Archive for the DS Category

The Super Card SD is a flashcart for the Nintendo Gameboy Advance and Nintendo DS. (I dont currently own a Nintendo DS, so for this review the Super Card SD was only tested on a Gameboy Advance.)

The difference between the Super Card line of flashcarts and most other carts is instead of having on board memory, the Super Card has a slot where either SD RAM or CF RAM (depending on the model purchased) can be inserted into the cart. Most GBA flashcarts start at 128 megabits of storage (32 megabytes) and cannot be expanded. For approximately the same price you can now get a Super Card and a 512 meg SD RAM cart (16x the amount of storage). However, like the old saying goes, size isnt everything.

The Super Card lets you do some pretty neat things with your Gameboy Advance. The Super Card home page (http://www.supercard.cn) has utilities that will let you read e-books, look at JPG pictures, and even watch videos (after converting them to GBA Media Format) on your GBA. The Super Card also has built in support for several types of emulation ROMs, including NES, GameGear/SMS, PC-Engine, and original Gameboy (but not GBC) games. The real (illegal) reason most people buy these cards is to allow them to play downloaded Gameboy Advance ROMs for free on their GBA.

Transfering GBA games to your Super Card is relatively simple. First, youll need some Gameboy Advance ROMs (Google). Next, youll need a way to read/write to your SD card. Third, youll need to install the Super Card Software, which you can download from the Super Card site. The rest is a piece of cake. The software will convert/patch your ROMs to work with the Super Card. Copying each game over only takes a matter of seconds. Turning on your GBA reveals a simple text menu, at which the games can be selected. After being patched and converted, the card also allows for save states, saving to/from the card, and dropping back to the menu without cycling the units power. Games can also be compressed on the SD card (trading free space for uncompressing load times), but with so many 4 meg games on a 256 meg, 512 meg or 1 gig card, I cant imagine needed to save space.

So whats not to like? Compatibility issues, for one. Several of the GBA ROMs I tried flat out wouldnt work. Some wouldnt run at all; others ran but with graphical glitches, or locked up during gameplay. The good news is the card is easily flashed with firmware upgrades which are continually improving compatibility, but that doesnt help you if the game you really want to play isnt currently supported.

The original Super Card SD (the one I ordered) is slightly longer than a real GBA cart, causing the cart to stick out the front of the cartridge slot a bit. The new Super Card Mini is the same size as a real GBA cart.

As the owner of an EZF Advance as well, Im torn between the two products. While the EZF offers more compatibility, the gigantic amount of storage possible on the Super Card is phenomenal. The native support for NES and SMS ROMs is nice as well. Its a good product; to be great, Super Card needs to improve its compatibility list.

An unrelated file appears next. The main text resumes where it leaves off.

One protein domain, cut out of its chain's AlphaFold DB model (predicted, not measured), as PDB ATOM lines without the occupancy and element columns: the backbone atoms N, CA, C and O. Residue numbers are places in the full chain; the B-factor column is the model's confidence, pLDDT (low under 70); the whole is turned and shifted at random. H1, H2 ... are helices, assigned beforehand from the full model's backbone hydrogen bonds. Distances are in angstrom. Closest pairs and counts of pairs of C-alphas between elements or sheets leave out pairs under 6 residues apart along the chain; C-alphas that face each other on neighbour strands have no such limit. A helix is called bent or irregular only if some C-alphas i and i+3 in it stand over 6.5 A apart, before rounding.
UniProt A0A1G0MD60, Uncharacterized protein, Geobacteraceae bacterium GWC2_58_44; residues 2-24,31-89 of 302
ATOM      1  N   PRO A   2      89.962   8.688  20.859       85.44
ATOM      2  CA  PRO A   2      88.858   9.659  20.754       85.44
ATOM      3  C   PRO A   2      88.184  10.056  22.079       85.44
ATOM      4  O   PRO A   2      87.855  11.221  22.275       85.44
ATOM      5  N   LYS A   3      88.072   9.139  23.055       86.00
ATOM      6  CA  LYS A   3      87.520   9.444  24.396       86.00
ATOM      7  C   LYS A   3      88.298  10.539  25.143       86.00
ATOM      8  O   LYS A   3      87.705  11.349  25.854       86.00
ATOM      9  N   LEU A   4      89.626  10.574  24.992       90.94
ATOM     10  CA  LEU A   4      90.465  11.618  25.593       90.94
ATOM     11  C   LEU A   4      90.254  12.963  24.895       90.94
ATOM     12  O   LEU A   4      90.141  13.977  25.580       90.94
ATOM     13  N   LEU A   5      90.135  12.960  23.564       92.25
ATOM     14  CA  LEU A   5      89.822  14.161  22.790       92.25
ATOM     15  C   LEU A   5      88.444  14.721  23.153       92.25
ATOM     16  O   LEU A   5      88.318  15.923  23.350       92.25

Impossible Mission
Nintendo DS (2007)

“Another visitor! Stay awhile … staaaaaay … hey, wait a minute! Weren’t you the guy who was here 20 years ago?”

Chances are, if you were a Commodore 64 owner, it was you. It has been almost twenty-five years since Epyx released Impossible Mission for the Commodore 64, which was quickly ported to several other home computers and videogame consoles including the Apple II, Atari 7800, Nintendo Entertainment System, and Sega Master System. Followed by two sequels (Impossible Mission II and Impossible Mission: 2025), Impossible Mission is remembered not only for its innovative style of game play, but also its groundbreaking speech synthesis. Twenty-five years later, Impossible Mission (thanks to Warner Bros. and System 3) has found its way to the Nintendo DS.

The Nintendo DS port of Impossible Mission contains three modes of play — Classic, Merged, and New — although they aren’t as different as they first sound. Classic is, for all intents and purposes, a clone of the original — down to the old digitized speech. Of course it wouldn’t be a DS game if players weren’t required to use the system’s touch pad in some fashion, and this game is no exception; minor portions of the game (like accessing the in-game computer monitors to reset lifts and put robots to sleep) have been changed to utilize the handheld’s touch screen. Merged is simply the classic game but with updated graphics, and New is the same as Merged but with a choice of three different characters (just like Impossible Mission: 2025). While it sounds like buyers are getting three games, technically they’re getting one game with three skins.

For those unfamiliar with Impossible Mission, players must search for puzzle pieces in Elvin Atombender’s lair while avoiding killer robots, a giant electrified ball, and bottomless pits. If you manage to collect all the puzzle pieces before time runs out, they can be assembled to reveal a secret pin number which can be used to defeat Elvin. Part of Impossible Mission’s appeal is that the placement of searchable items, puzzle pieces, and even room location is randomized each time you play, so no two gaming sessions are identical. One thing that has made Impossible Mission so popular throughout the years is its combination of action (searching the rooms) combined with strategy/puzzle-solving (fitting the puzzle pieces together).

Impossible Mission stands the test of time. The room layouts are as diabolical as ever, as are Atombender’s homicidal robots. Although the cartridges three versions play virtually identical, the choice between graphic styles will please both new and retro gamers. Although Impossible Mission’s overall design may be simpler than newer platformers, it’s still a challenging game that delivers on all levels. Stay awhile, indeed.